Veteran PR pro and former journalist Arthur Solomon continues his series of communications lessons pulled from 2017 news headlines. In this edition, Solomon concentrates on lessons learned from crises that involved Equifax, BP and the White House.
The fires in California have brought devastation to people, property and animals in the Golden State since the beginning of the month. While some fires continue to rage, those in the area of the Ojai Valley Inn have been contained. Faced with a large clean-up, the Inn refused to cut corners and instead will remain closed into 2018, resulting in a large financial loss as it will miss prime holiday weeks. Its decision to remain closed is firmly rooted in its brand promise.
The veteran PR pro Arthur Solomon begins his annual review of lessons for communicators pulled from the year’s headlines and news reports. In this initial installment, the lessons involve crisis communications, media relations and internal communications. There’s also advice about the best way to handle a difficult boss.
Crisis management, our author argues, is itself in crisis. The causes of this crisis in crisis PR include challenges in philosophy, technology and ethics, not to mention that some crises (see Lauer, Matt and Rose, Charlie) begin and end so quickly that crisis PR barely has time to roll up its sleeves. What’s a company or a brand in crisis to do?
With U.S. consumers spending up to 5 hours daily on mobile devices, social media usage patterns are a goldmine for marketers. Yet social media alone is not enough. Shoppers are more than their mobile Facebook or Twitter profiles. Other sources should be added to social media data, our author argues and provides 3 easy steps to augment consumer insights to create more data-driven, research-backed campaigns.
Letters, digital or sent via U.S. mail, are likely to make direct contact with customers. It’s important, then, to be certain they reflect your brand’s well-crafted messages. We offer many tips on how to make such letters more effective, but most important is that they burnish your company’s reputation with all stakeholders.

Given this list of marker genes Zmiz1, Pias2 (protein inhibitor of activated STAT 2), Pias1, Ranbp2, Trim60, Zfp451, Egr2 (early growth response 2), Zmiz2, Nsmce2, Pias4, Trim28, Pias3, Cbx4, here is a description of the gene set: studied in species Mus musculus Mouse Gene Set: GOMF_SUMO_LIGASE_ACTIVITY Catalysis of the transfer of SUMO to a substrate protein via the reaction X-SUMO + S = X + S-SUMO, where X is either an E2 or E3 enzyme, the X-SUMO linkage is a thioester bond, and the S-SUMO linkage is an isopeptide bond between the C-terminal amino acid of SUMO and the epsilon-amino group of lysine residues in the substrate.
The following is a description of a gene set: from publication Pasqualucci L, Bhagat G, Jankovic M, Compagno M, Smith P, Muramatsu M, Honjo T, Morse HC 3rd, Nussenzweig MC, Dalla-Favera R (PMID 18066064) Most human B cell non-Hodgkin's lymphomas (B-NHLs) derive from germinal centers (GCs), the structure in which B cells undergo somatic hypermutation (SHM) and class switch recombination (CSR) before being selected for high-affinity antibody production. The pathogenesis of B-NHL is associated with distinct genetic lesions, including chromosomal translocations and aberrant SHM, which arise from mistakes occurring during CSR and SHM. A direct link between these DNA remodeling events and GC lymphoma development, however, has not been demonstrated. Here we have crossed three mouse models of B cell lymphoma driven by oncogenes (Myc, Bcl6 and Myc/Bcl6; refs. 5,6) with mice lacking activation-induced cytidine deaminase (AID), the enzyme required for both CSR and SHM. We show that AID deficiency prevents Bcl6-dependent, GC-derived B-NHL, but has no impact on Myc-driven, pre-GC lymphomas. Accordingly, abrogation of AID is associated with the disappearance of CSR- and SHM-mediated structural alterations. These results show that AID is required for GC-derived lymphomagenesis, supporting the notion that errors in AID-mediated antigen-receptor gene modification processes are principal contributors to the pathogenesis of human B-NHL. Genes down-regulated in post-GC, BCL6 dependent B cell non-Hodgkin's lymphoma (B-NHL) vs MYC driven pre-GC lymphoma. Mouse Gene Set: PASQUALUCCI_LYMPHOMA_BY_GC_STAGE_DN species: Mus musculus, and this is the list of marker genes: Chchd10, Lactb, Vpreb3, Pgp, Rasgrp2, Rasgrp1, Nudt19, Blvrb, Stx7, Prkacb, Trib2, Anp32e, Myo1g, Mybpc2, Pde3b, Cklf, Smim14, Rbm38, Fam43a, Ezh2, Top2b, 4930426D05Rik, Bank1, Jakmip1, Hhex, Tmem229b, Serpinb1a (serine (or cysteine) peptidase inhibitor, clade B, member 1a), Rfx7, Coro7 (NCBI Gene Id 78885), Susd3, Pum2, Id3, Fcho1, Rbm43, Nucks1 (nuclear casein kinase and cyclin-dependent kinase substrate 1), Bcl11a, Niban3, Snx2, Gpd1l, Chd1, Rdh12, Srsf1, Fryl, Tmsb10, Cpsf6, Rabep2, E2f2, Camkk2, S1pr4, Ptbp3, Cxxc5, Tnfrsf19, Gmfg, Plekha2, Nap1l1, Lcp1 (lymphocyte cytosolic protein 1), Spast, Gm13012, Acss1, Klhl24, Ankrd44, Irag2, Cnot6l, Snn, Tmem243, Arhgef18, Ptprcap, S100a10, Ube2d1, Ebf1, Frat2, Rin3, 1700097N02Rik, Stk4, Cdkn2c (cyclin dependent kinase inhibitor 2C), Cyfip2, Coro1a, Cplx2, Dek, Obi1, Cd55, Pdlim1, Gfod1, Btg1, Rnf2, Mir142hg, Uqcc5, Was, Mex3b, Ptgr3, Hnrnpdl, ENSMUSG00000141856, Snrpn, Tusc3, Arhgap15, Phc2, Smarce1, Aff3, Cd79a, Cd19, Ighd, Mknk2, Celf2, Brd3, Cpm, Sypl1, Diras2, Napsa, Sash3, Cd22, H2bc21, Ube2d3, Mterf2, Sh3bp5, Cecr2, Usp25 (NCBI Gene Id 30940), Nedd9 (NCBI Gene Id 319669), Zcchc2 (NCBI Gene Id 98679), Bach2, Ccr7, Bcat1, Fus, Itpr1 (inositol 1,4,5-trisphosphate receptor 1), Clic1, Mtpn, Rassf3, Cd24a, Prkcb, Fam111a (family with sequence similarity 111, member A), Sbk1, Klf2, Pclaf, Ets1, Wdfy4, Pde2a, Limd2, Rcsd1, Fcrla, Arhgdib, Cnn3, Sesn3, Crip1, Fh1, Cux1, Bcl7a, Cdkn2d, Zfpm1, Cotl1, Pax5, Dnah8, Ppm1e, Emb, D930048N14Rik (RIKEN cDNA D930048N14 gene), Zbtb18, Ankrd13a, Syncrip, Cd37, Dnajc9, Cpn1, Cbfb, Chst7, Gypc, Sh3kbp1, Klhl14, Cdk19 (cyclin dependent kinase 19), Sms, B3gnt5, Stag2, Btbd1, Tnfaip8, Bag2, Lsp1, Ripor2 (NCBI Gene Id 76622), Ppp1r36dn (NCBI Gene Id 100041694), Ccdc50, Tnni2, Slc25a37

With the firings of Charlie Rose, Matt Lauer and Garrison Keillor, the face of crisis PR has been changed, for the moment at least. When your client is fired before he can even say, “I need crisis PR,” what’s left for crisis PR people to do? On the other hand, perhaps all these men still need crisis PR. Look at Charlie Rose, who was ambushed on the street and gave a very inappropriate response to a question.
Is your company adding to the problem of content pollution? It is if the stories and video you produce fail to engage their intended audiences. Of course, should you avoid measuring for engagement and share of voice, for example, you’ll never really know whether or not your content is resonating. Fortunately, measuring is easily done today. The hard part is stepping out of your comfort zone, abandoning flawed vanity metrics and aligning measurement with goals and targeted audiences.
Measurement is said to be PR’s albatross. Heck, many PR pros entered the field specifically so they could avoid working with numbers. Fortunately, measuring and mining data for PR insights are far less complicated operations than measurement naysayers would have you believe. Advocating for measurement programs, our author says you can begin a measurement effort simply and inexpensively.
All politics is local. Our author argues all digital storytelling is, too, with local translating to familiarity. He also urges communicators to spend more time shaping story ideas instead of expending a lot of effort on deciding what digital medium will best convey their stories.